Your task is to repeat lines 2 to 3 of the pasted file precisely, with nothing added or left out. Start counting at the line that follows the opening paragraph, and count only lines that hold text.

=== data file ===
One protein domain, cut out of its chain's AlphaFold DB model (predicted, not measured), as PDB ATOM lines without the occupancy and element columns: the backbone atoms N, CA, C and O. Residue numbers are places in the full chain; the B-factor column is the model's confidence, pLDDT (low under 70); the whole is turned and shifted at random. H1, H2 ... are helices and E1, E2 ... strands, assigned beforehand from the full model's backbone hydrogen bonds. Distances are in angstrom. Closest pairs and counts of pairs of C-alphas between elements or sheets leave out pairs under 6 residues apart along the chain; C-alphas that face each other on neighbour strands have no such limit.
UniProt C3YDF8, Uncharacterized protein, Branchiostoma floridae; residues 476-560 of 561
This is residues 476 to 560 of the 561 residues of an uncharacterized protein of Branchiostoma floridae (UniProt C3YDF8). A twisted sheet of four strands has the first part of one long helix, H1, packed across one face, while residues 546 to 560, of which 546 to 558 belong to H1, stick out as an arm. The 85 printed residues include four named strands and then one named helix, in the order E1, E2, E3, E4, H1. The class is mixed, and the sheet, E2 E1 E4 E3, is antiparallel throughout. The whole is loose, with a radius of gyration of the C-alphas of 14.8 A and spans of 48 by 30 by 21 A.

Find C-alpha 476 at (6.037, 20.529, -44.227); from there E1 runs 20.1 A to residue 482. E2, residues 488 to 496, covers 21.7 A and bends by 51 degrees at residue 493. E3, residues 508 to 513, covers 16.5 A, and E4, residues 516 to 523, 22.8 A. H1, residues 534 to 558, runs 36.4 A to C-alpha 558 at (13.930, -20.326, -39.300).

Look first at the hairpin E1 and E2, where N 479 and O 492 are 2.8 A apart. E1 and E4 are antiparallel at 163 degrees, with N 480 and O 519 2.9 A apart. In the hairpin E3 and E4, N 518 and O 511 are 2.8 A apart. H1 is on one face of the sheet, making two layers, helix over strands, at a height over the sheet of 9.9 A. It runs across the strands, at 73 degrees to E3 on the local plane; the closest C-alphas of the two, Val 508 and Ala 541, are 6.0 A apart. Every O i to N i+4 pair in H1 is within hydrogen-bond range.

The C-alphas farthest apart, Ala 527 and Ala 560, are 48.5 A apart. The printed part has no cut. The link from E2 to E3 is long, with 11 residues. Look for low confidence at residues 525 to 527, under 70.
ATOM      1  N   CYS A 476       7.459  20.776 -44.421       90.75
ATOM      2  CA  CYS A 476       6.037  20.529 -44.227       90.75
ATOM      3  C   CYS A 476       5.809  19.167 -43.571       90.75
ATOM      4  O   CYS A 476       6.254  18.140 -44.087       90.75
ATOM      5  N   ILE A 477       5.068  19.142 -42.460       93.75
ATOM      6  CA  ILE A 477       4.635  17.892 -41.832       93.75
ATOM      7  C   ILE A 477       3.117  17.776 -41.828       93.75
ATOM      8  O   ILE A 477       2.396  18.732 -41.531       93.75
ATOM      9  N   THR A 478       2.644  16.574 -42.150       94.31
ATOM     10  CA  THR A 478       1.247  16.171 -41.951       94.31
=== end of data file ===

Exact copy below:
This is residues 476 to 560 of the 561 residues of an uncharacterized protein of Branchiostoma floridae (UniProt C3YDF8). A twisted sheet of four strands has the first part of one long helix, H1, packed across one face, while residues 546 to 560, of which 546 to 558 belong to H1, stick out as an arm. The 85 printed residues include four named strands and then one named helix, in the order E1, E2, E3, E4, H1. The class is mixed, and the sheet, E2 E1 E4 E3, is antiparallel throughout. The whole is loose, with a radius of gyration of the C-alphas of 14.8 A and spans of 48 by 30 by 21 A.

Find C-alpha 476 at (6.037, 20.529, -44.227); from there E1 runs 20.1 A to residue 482. E2, residues 488 to 496, covers 21.7 A and bends by 51 degrees at residue 493. E3, residues 508 to 513, covers 16.5 A, and E4, residues 516 to 523, 22.8 A. H1, residues 534 to 558, runs 36.4 A to C-alpha 558 at (13.930, -20.326, -39.300).